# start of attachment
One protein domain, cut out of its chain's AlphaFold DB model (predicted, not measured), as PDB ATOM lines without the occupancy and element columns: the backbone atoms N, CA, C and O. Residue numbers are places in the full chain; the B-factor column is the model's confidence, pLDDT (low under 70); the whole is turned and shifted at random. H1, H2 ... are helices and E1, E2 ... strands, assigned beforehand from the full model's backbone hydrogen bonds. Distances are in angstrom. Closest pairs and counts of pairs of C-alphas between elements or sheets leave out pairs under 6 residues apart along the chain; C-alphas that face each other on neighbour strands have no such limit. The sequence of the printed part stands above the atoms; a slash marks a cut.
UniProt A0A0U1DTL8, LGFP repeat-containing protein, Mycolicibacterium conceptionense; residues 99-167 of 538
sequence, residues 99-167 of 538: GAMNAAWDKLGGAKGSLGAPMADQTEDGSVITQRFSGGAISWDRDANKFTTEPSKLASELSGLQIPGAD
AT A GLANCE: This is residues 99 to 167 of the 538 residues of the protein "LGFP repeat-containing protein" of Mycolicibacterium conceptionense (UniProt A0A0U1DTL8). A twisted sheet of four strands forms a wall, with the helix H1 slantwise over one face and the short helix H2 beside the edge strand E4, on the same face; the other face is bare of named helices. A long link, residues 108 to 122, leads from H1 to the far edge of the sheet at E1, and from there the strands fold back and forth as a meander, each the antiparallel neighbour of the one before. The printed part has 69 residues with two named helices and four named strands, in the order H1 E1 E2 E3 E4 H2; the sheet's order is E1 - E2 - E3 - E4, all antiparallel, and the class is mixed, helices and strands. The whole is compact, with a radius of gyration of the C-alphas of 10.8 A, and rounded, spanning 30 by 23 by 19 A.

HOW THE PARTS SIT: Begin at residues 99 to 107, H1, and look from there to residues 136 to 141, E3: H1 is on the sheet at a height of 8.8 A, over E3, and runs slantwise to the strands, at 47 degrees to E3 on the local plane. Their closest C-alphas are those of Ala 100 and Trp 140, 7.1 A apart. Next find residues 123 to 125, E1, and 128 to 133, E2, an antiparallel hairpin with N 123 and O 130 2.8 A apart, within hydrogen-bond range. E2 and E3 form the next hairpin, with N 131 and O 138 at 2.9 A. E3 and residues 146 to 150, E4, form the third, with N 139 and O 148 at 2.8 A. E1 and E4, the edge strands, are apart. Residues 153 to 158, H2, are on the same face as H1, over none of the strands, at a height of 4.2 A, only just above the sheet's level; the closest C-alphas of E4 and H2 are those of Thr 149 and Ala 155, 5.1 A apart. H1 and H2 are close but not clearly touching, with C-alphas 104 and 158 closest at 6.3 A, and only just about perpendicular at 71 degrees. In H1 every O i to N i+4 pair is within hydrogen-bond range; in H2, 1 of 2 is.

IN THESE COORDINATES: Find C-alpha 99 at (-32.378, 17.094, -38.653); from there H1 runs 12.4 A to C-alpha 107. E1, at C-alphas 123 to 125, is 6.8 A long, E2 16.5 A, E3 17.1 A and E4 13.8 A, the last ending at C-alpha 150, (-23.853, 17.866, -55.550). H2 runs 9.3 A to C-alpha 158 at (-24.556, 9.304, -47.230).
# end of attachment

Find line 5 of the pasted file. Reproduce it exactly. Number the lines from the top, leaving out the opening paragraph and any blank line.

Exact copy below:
IN THESE COORDINATES: Find C-alpha 99 at (-32.378, 17.094, -38.653); from there H1 runs 12.4 A to C-alpha 107. E1, at C-alphas 123 to 125, is 6.8 A long, E2 16.5 A, E3 17.1 A and E4 13.8 A, the last ending at C-alpha 150, (-23.853, 17.866, -55.550). H2 runs 9.3 A to C-alpha 158 at (-24.556, 9.304, -47.230).